• Portugal – Deep-sea hydrothermal fields southwest of the Azores: This area is an alignment of hydrothermal fields located in the axial zone of the MAR, southwest of the island of Flores. The three main hydrothermal fields (Menez Gwen, 868 m deep; Lucky Strike, 1693 m deep, and Rainbow, 2318 m deep) are classified as nature reservations and are an inherent part of the Azores Marine Park. These areas are also classified by the OSPAR Convention and as Natura 2000 network, for its exceptional natural value. This MAR section also covers other hydrothermal fields, such as Menez Hom and the Saldanha Mount. These hydrothermal regions are unique geological environments, within the deep ocean context, characterized by extreme temperatures, pressure and chemism, and presenting chimneys that emanate hydrothermal fluids characterized by their high temperatures (up to 340 °C) and high concentrations of methane (CH4) , hydrogen sulfide (H2S) and heavy metals. Biological communities that inhabit these hydrothermal vents are physiologically adapted to these extreme conditions, and settle all their ecology into the energy of hydrothermal fluids. Primary producers do not depend on the energy of sunlight to produce organic matter from carbon dioxide, like other ecosystems of the biosphere. Chemosynthetic microorganisms serve as food for mussels, shrimp and other species that are densely aggregated around hydrothermal vents. Here, the biomass can reach a value of 20 kg/m2, which makes the deep-sea hydrothermal fields’ true biological oasis compared to the surrounding abyssal environments: the endemic rate of hydrothermal fields in this region is very high, thereby increasing its intrinsic natural value. These areas include mineral accumulations with very high concentrations of polymetallic deposits and rare sediments, result of the precipitation of the chemicals brought by hydrothermal fluid to the surface of the seafloor. A list of species for these areas can be found at http://doi.pangaea.de/10.1594/PANGAEA.769944.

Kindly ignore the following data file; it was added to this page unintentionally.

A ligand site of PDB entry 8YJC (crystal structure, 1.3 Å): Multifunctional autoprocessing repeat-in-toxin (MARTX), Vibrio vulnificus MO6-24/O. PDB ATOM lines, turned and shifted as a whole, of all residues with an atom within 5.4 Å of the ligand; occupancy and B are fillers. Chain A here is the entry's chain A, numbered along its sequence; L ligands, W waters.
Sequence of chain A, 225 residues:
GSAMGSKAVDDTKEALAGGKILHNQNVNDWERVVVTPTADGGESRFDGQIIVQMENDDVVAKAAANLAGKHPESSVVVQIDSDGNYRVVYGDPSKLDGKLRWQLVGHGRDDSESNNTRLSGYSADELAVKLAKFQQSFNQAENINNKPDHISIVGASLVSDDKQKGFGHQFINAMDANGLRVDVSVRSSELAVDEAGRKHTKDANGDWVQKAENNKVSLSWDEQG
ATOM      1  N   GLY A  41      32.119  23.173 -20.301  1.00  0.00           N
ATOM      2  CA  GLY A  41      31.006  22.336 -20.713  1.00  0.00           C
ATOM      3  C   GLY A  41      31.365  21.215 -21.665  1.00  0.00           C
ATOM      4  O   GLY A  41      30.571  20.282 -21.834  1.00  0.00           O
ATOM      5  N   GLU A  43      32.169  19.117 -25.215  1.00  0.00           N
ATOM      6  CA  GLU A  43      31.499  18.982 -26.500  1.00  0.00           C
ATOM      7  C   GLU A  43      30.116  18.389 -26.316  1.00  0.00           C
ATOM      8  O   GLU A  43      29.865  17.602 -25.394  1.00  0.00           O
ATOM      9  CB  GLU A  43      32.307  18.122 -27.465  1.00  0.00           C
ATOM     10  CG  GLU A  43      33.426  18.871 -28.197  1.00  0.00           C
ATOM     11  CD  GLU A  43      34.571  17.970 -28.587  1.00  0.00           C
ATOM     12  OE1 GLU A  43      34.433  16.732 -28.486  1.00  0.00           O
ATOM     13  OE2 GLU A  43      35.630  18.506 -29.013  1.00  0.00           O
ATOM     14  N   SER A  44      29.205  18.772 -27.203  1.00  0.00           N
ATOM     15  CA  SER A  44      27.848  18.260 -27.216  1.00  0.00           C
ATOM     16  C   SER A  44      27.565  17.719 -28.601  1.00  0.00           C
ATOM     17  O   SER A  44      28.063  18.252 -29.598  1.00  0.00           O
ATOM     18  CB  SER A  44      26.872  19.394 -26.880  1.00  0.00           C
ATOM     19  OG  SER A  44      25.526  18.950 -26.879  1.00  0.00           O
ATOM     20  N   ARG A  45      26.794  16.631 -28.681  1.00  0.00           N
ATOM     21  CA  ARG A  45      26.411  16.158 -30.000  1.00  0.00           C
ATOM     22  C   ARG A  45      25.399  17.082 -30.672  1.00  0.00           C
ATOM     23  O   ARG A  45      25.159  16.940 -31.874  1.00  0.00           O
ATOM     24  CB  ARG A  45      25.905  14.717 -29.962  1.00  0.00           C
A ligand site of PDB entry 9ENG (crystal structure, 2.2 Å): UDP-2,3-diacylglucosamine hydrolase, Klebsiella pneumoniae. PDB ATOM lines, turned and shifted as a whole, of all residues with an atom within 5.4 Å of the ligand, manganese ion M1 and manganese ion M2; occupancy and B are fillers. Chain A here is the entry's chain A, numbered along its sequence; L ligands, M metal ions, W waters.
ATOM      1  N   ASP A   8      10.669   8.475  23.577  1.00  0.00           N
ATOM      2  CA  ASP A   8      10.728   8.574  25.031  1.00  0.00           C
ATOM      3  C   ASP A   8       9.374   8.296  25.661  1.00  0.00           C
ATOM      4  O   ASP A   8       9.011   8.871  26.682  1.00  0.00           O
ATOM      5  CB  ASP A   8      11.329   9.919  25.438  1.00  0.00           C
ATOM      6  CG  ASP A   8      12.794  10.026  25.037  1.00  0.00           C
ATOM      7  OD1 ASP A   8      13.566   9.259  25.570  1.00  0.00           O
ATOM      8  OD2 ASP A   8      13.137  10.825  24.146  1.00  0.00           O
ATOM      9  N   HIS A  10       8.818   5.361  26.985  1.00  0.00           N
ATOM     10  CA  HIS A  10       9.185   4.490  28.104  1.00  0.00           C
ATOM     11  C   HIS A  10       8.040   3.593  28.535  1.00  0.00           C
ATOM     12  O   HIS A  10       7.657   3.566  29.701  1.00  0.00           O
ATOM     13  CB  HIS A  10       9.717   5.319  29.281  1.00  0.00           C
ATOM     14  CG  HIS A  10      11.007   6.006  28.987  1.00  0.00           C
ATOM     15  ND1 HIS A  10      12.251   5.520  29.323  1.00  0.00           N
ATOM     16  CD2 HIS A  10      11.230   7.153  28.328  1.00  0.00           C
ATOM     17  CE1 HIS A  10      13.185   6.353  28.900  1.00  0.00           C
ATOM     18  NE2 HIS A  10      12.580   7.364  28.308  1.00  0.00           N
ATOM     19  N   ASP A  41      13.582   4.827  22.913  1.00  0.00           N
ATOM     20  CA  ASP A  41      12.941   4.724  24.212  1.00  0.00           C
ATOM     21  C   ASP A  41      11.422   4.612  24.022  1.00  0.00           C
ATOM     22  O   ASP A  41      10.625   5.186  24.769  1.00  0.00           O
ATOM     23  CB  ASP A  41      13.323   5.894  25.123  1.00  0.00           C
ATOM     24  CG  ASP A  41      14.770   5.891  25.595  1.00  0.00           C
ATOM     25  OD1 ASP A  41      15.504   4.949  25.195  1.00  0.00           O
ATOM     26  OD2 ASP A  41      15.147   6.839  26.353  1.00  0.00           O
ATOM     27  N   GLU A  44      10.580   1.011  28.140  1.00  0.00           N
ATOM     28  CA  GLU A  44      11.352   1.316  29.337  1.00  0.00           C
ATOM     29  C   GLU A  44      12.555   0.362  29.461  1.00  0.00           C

• Portugal – “Algar do Carvão”, Terceira Island: The “Algar do Carvão”, located in the central area of Terceira Island, corresponds to a volcanic chimney about 80 m deep. The mouth of the algar has dimensions of 17x27 m and gives way to a first vertical pipe with about 45 m gap. There follows a 18 m ramp, that corresponds to a gravity deposit mainly composed of rocks, result of landslides from the ceiling and walls of the algar. After this ramp, there is a new vertical slope, which ends in a pool with clear water, sustained by rainwater, and reaching depths of 15 m, that is almost completely dry in the summer in years of low precipitation. The volcanic cavity develops longitudinally for about 90 m according to a general E-W direction. The formation of the “Algar do Carvão” took place in two distinct phases: i) a part of the algar corresponds to the conduct of a cone of basaltic slag, which has been in activity for about 1700-2000 years ago and, ii) most of this volcanic cavity, such as the vaulted rooms located on the pond, is the oldest and most developed in trachyte lava flows, where there are charcoals fragments 14C dated with an age of about 3200 years. In addition to the geological aspects mentioned above, “Algar do Carvão” has the most exuberant, rare and beautiful stalactites and stalagmites of amorphous silica, existing in the volcanic cavities of the Azores which are recognized as speleothems of global relevance in the context of “Vulcanospeleology”: these speleothems reach approximately 1 m in length and 40 to 50 cm in diameter. The “Algar do Carvão” features a diverse fauna of troglobitic invertebrates endemic to some elements of the volcanic cone. The beauty of this algar also shows itself in the vegetable stand that covers the inside of the cone, which incidentally is a very characteristic habitat - a volcanic chimney. Although the plant communities develop up to 64 m below the mouth of the algar, life is present throughout the volcanic cavity, with the presence of algae and molds. On the perimeter surrounding the entrance of the algar, there is an arboreal community composed of species such as Ilex perado subsp. azorica, Erica azorica, Laurus azorica, Vaccinium cylindraceum, some fetuses as Blechnum spicant, polypodium macaronesicum, Culcita macrocarpa and Elaphoglossum hirtum and many bryophytes mostly epiphytes on the existing tree/shrub species. Then passes to an herbaceous environment, with Lysimachia azorica, Hedera helix, several Carex, Leontodon rigens, Luzula purpureo-splendens and Prunella vulgaris, as well as several species of mosses and liverworts. In the bottom, biodiversity lowers considerably and there are only a few ferns and mosses. Finally, in the shadows, there is only diatom and chlorophyta algae and molds left. In terms of fauna, of vertebrates, it is possible to observe different birds that seek refuge here. A night visit provides the observation of birds like the House Sparrow (Passer domesticus), Common Blackbird (Turdus merula azorensis) and the Chaffinch (Fringilla fringilla). There is no record of the presence of any vertebrate (including bats) inside the algar, apart from occasional dead rabbits, the fall in the algar. However, the algar has a considerable amount of cave-dwelling arthropods, with several identified troglobite species, most notably a spider whose main population in the world is limited to this cavity, Turinyphia cavernicola. Noteworthy, though, is the presence of several species of bryophytes which are included in the Red List of Bryophytes of Europe (ECCB), highlighting the Alophosia azorica, Calypogeia azorica, Dumortiera hirsuta subsp. hirsuta, Fissidens asplenioides, Radula carringtonii, Telaranea europaea, Tetrastichium fontanum, Tetrastichium virens. “Algar do Carvão is open to public visitors since December 1st 1968, although the first descent into the algar occurred in 1893.